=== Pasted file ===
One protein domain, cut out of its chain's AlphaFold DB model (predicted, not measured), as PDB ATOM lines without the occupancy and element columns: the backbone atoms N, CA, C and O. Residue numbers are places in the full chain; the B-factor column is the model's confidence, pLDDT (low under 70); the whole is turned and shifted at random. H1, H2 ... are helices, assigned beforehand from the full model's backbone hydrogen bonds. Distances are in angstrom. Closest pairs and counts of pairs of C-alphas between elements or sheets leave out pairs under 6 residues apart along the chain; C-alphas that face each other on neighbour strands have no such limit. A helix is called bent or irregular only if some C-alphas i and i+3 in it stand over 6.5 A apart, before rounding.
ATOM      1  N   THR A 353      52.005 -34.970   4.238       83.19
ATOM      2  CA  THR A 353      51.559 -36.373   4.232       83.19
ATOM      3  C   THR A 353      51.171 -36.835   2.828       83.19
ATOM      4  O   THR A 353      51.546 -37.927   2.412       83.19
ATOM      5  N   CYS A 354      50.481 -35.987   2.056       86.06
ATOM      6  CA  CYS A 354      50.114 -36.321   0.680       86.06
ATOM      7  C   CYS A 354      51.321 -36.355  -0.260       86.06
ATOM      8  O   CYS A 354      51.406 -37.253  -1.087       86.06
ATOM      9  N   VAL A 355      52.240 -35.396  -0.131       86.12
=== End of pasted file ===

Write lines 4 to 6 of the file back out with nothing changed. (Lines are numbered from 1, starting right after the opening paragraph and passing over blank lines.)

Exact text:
ATOM      4  O   THR A 353      51.546 -37.927   2.412       83.19
ATOM      5  N   CYS A 354      50.481 -35.987   2.056       86.06
ATOM      6  CA  CYS A 354      50.114 -36.321   0.680       86.06